Those of us outside the vaping world have probably looked at e-cigarettes, wondering why on earth these could be better for your health. Or we may have thought they were a fad, since the only people I knew who vaped were tech hipsters, who enjoyed vaping as though it was a matter of course, and nothing to be curious aboutâthereby keeping their habit a closed shop. But then, perhaps they were tired of repeating themselves, and had settled into being comfortable with their e-cigs. A Billion Lives is a documentary that takes a look into this world, but it does so much more. The title refers to the number of people who can be saved if they give up smoking, but there are powerful forces at play to ensure that people donât. And those forces have ensured that there is misinformation about vaping and the potential for the technology to save lives.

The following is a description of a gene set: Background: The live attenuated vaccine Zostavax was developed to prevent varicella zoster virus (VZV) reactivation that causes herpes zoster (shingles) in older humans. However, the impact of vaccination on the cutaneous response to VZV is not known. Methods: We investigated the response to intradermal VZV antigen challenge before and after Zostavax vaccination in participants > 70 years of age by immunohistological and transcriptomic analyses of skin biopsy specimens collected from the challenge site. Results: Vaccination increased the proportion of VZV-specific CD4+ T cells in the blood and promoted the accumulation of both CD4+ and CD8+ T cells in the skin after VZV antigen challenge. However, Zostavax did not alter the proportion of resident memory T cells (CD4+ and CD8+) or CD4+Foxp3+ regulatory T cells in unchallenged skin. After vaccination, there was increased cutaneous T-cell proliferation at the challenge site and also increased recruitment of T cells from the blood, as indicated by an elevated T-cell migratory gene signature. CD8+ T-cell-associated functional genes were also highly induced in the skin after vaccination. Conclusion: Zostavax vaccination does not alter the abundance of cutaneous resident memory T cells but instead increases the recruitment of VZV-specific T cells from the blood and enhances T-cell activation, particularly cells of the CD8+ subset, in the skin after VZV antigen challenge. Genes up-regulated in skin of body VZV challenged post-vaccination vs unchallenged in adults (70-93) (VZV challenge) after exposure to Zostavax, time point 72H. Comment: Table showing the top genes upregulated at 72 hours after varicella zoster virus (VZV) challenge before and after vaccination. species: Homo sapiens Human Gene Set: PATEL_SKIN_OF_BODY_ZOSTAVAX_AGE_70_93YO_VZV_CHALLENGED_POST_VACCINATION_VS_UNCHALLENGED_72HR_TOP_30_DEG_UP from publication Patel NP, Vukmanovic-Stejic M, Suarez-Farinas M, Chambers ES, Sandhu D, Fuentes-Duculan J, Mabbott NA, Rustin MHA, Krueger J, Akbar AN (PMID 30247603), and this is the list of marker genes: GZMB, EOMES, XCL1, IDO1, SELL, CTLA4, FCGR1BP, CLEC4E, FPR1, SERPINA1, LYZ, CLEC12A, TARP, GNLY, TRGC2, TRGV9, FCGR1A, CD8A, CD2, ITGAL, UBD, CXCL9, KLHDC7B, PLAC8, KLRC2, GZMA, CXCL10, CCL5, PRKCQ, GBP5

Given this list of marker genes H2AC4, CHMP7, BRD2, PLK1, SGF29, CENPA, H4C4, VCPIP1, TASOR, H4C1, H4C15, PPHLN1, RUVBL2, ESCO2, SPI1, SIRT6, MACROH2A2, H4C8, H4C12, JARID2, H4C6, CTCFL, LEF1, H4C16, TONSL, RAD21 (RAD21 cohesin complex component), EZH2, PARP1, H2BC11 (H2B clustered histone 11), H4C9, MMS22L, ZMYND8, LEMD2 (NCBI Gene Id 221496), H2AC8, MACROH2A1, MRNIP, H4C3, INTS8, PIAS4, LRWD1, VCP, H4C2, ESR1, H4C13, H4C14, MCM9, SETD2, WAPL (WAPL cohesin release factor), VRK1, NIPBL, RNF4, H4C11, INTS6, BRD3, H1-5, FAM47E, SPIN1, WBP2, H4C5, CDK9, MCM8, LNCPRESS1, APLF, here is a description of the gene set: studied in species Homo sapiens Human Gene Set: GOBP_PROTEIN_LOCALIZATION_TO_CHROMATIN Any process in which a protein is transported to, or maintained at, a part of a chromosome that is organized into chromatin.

Filmmaker Aaron Biebert, who directed and narrated the film which had its world premiĂšre in Wellington as part of the Doc Edge Festival, journeyed to 13 countries on four continents to find similar patterns worldwide: here is a life-saving technology of e-cigarettes, but governments were banning them or fining citizens over their use, ignoring the science and deciding to be complicit with the tobacco industry in keeping people addicted to a harmful product. Instead, governments spend money spreading lies about e-cigarettes, calling them a gateway to cigarettes, or that one could get formaldehyde poisoning, claims that the film demonstrably refutes. E-cigarettes are not completely safe, and the film acknowledges that, but they have proven to be a successful tool to help those giving up smoking, especially where mainstream solutions have failed.